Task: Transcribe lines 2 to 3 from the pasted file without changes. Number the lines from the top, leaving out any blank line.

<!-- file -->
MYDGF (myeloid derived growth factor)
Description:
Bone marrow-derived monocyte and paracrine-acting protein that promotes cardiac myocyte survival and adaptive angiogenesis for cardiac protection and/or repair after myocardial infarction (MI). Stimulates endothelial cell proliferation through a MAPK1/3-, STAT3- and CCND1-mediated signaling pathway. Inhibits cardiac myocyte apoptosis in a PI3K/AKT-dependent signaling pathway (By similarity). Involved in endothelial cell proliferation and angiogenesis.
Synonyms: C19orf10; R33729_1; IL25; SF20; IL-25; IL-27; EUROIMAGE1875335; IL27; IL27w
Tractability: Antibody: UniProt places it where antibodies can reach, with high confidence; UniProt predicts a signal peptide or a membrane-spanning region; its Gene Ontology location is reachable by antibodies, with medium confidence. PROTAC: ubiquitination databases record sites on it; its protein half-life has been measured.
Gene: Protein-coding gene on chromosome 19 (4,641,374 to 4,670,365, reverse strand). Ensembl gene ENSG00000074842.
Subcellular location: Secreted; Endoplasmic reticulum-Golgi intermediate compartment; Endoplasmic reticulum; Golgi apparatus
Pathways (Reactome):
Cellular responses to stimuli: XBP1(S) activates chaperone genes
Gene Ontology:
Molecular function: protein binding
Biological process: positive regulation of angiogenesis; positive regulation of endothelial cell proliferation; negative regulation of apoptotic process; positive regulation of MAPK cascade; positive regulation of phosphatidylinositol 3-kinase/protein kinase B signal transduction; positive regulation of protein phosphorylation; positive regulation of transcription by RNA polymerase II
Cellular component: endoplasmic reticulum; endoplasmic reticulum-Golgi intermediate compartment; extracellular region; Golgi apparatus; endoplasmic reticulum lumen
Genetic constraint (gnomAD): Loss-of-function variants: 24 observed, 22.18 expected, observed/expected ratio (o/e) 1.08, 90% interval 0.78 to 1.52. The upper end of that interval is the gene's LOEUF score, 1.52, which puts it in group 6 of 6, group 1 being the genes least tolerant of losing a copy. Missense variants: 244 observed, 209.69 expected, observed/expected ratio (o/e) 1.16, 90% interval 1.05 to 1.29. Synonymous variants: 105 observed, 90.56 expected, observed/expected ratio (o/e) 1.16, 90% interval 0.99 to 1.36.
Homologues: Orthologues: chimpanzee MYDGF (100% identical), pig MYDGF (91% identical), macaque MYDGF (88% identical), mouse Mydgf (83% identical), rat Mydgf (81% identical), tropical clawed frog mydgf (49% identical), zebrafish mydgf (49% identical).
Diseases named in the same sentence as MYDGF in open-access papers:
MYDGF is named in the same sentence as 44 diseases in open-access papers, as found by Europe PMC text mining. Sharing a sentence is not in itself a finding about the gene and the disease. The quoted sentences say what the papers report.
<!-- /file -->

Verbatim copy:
Description:
Bone marrow-derived monocyte and paracrine-acting protein that promotes cardiac myocyte survival and adaptive angiogenesis for cardiac protection and/or repair after myocardial infarction (MI). Stimulates endothelial cell proliferation through a MAPK1/3-, STAT3- and CCND1-mediated signaling pathway. Inhibits cardiac myocyte apoptosis in a PI3K/AKT-dependent signaling pathway (By similarity). Involved in endothelial cell proliferation and angiogenesis.